24 May 2022 | News
To reduce the antibiotics being consumed without prescriptions and to stop prescriptions being written by non-clinicians
image credit- shutterstock
South Korea-based International Vaccine Institute (IVI) and the Ministry of Health, and Family Welfare (MOHFW) of Bangladesh have shared key findings from the Capturing data on Antimicrobial resistance Patterns and Trends in Use in Regions of Asia (CAPTURA) project.
CAPTURA is an IVI-led initiative to increase the volume and quality of data on antimicrobial resistance (AMR), consumption (AMC), and use (AMU) in South and Southeast Asia – funded by The Fleming Fund, a UK Aid programme working in partnership with Mott MacDonald.
Led by IVI, the National Dissemination Workshop held in Dhaka reviewed the last two years of key CAPTURA activities in Bangladesh.
The research findings will help the government of Bangladesh form evidence-based policies and practices to contain AMR, which is a critical and growing threat to global public health.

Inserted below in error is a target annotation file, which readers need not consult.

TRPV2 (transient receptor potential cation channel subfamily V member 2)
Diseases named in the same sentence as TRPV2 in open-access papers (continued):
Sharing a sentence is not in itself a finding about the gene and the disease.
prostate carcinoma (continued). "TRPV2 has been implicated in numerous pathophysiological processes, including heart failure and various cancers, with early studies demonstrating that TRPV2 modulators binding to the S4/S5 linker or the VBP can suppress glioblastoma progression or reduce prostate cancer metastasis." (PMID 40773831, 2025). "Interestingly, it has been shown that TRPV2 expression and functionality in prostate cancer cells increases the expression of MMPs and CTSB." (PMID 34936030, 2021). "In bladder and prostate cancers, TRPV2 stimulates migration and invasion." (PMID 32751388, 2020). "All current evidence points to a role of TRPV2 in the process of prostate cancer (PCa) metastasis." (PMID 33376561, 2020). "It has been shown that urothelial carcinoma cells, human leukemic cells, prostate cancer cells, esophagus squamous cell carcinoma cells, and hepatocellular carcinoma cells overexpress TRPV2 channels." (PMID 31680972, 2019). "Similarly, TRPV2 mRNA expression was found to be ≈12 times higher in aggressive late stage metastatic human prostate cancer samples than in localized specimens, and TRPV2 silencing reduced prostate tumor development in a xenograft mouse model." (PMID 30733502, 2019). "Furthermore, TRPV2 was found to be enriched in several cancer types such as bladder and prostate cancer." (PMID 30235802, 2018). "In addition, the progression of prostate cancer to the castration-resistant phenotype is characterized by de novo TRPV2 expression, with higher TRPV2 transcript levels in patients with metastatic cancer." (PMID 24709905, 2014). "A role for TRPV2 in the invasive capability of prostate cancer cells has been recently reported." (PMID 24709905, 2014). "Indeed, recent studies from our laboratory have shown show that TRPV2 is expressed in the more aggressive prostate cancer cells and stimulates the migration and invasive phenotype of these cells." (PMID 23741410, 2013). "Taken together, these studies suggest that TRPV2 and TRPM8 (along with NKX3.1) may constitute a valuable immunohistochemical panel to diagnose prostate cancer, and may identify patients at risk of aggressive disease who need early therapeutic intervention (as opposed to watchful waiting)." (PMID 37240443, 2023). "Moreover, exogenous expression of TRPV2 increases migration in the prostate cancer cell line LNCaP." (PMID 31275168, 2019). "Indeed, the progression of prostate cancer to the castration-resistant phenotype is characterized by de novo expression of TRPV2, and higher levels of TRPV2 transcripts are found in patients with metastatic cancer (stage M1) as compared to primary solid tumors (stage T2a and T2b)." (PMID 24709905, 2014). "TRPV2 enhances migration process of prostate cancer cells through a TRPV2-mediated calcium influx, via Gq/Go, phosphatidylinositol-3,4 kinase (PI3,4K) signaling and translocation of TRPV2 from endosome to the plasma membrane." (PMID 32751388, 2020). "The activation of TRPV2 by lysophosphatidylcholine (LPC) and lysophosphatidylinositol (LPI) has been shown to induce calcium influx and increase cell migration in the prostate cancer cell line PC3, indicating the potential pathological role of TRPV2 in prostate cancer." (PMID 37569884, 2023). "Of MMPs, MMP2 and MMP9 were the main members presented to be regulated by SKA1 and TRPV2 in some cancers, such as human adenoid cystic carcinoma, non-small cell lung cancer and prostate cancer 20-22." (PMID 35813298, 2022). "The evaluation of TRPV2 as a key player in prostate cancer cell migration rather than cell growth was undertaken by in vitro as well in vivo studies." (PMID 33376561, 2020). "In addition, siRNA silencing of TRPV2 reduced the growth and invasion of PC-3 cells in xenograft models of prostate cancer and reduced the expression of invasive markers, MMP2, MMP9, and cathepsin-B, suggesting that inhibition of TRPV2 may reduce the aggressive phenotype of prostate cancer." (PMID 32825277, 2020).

The project resulted in the key accomplishments including identification of historical and current data on AMR, AMC, and AMU; collation and analysis of 4 years of retrospective AMR/U data from 34 laboratories (11 public and 23 private) and 5 pharmacies (all private model pharmacies); WHO Global Priority List of antibiotic-resistant Bacteria were also observed to be prevalent in some settings in the country; a gap in internal and external quality assessment has been observed in majority of the labs, which needs to be addressed to ensure validity of AMR data being generated in the country.